‘I was bullied into R6m Madiba fraud’

2014-12-07 06:00

One of the Buffalo City Municipality (BCM) officials accused of being involved in fraudulent behaviour involving R5.9?million was allegedly bullied into signing forms and threatened by the municipality’s financial boss at a set of traffic lights in East London.

This was revealed in documents that were recently handed to lawyers who are involved in the trial of BCM mayor Zukiswa Ncitha, her deputy Temba Tinta, council speaker Luleka Simon-Ndzele, senior councillor Sindiswa Gomba and Ondela Mahlangu, acting director of support services at the municipality.

The ANC’s regional secretary, Pumlani Mkolo; Mzwandile Sokwali; his wife, Busisiwe Boti; Viwe Vazi; Dean Fanoe; and Zintle Nkuhlu have also been implicated.

They are accused of fraud and money laundering linked to millions or rands that were supposed to be spent on transporting mourners to memorial services after Nelson Mandela died last December.

City Press has seen a report Mahlangu sent to city manager Andile Fani on January 29 in which she talks about how she was allegedly pressured by colleagues into signing documents.

Mahlangu’s report to Fani, a transcript of a discussion about mayor Nchita’s request for R10?million from the council as well as several affidavits, which form part of the state’s case, have been handed to defence lawyers so they can prepare for the trial, which starts in April.

In her report, Mahlangu tells Fani that on December 12 2013 she got a phone call from Vincent Pillay, BCM’s chief financial officer.

She alleges Pillay told her he’d prepared a deviation report to procure transport services so mourners from the municipality could attend memorial services for Mandela, which were being held around the Eastern Cape.

“I must come urgently to sign it. I asked him why should it be signed by me, and Mr Pillay said because the matter was a public participation issue and that the R10?million approved by council had been injected into the directorate,” Mahlangu said in the report. “I signed reluctantly.”

The R10?million had been approved by the BCM council on December 11, six days after Mandela died, with all political parties apart from the Pan Africanist Congress (PAC) agreeing that it was necessary.

The PAC objected because there was no clear breakdown on how the money would be spent.

The state alleges that R5.9?million was irregularly paid to service providers without any proof that they did what they were supposed to do.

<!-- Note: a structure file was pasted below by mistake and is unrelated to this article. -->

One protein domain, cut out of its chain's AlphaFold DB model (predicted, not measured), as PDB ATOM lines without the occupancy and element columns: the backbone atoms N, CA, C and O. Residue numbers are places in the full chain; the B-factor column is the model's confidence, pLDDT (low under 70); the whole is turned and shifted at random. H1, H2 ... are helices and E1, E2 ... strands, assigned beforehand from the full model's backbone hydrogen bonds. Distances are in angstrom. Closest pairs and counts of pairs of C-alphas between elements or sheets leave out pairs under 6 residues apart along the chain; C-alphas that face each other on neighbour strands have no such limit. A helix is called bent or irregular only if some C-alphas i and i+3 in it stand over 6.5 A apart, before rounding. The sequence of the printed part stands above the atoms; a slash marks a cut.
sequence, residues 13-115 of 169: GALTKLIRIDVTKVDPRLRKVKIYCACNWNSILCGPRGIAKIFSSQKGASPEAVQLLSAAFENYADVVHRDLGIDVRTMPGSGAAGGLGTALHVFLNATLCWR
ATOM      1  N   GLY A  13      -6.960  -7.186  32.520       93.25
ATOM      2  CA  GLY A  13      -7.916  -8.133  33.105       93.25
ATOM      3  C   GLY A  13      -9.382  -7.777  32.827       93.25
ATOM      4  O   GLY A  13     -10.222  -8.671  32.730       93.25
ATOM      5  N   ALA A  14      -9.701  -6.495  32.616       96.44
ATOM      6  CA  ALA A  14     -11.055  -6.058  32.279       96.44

On December 12, Mahlangu said in her report, she got other “urgent and instructive” phone calls from Pillay asking her to sign another form for the service provider who had been appointed.

“I refused because I was not clear as to whether or not all the relevant procurement processes were followed,” Mahlangu said in the report.

“[For] the best part of that afternoon, I got calls from Mr Pillay and his personal assistant, Bornie, for me to come and sign the requisite forms.”

When she was leaving work that evening, Mahlangu said, Pillay phoned her again and she ignored him.

“I was driving home waiting for the traffic lights to turn green. Little did I know that the car in front of me at the Beach Road intersection was Mr Pillay’s.

“He came out of his car and pointed a finger at me in a threatening manner,” she wrote.

On December 13, Mkolo phoned and “confronted me for not wanting to sign and told me that I am not that senior. If anything goes wrong, I will not be accountable.”

Mkolo also allegedly told Mahlangu he sensed she didn’t trust the ANC leadership.

“I responded by stating that for me that was not the issue, [but that] my concern and fear is based on possible flouting of procurement processes,” she wrote.

Mahlangu told Fani that Ncitha had also called to ask why she wouldn’t sign, but that after explaining her concerns to the mayor, Ncitha “understood [my] position”.

After Fani gave her background information about the plans and after Pillay had assured her that all procurement processes had been followed, Mahlangu signed the documents.

She said in the report that the last invoice she signed, for R3?million, related to the memorial services and was brought to her by a messenger on January 17 from Pillay’s office, who had earlier called to enquire about her whereabouts.

Mahlangu refused to comment when contacted yesterday, saying: “I cannot comment about such things over the phone.”

In an affidavit Pillay made to the investigators, and which forms part of the bundle handed over this week, he says Mahlangu was told by Fani “that she may withdraw the deviation report if she is uncomfortable with the document and indicate to him why she had concerns”.

In his affidavit, he also denied pointing a finger at Mahlangu in a threatening manner. He said he’d merely used hand gestures to indicate that she should pick up her phone.

Neither Pillay nor Mkolo were willing to comment when contacted yesterday.

Advocate Matthew Mpahlwa, for the accused, confirmed he’d received the docket, but would not discuss its contents.

“I cannot get into the merits of the case,” Mpahlwa said.

Meanwhile, three independent sources close to the case have told City Press that Sokwali and Boti are considering turning state witness.

This is after the pair asked for a separation of trial, which was granted in the East London Regional Court earlier this month.

They are scheduled to appear in court again on Tuesday.

The rest of the accused are due back in court for the start of their trial on April 7.

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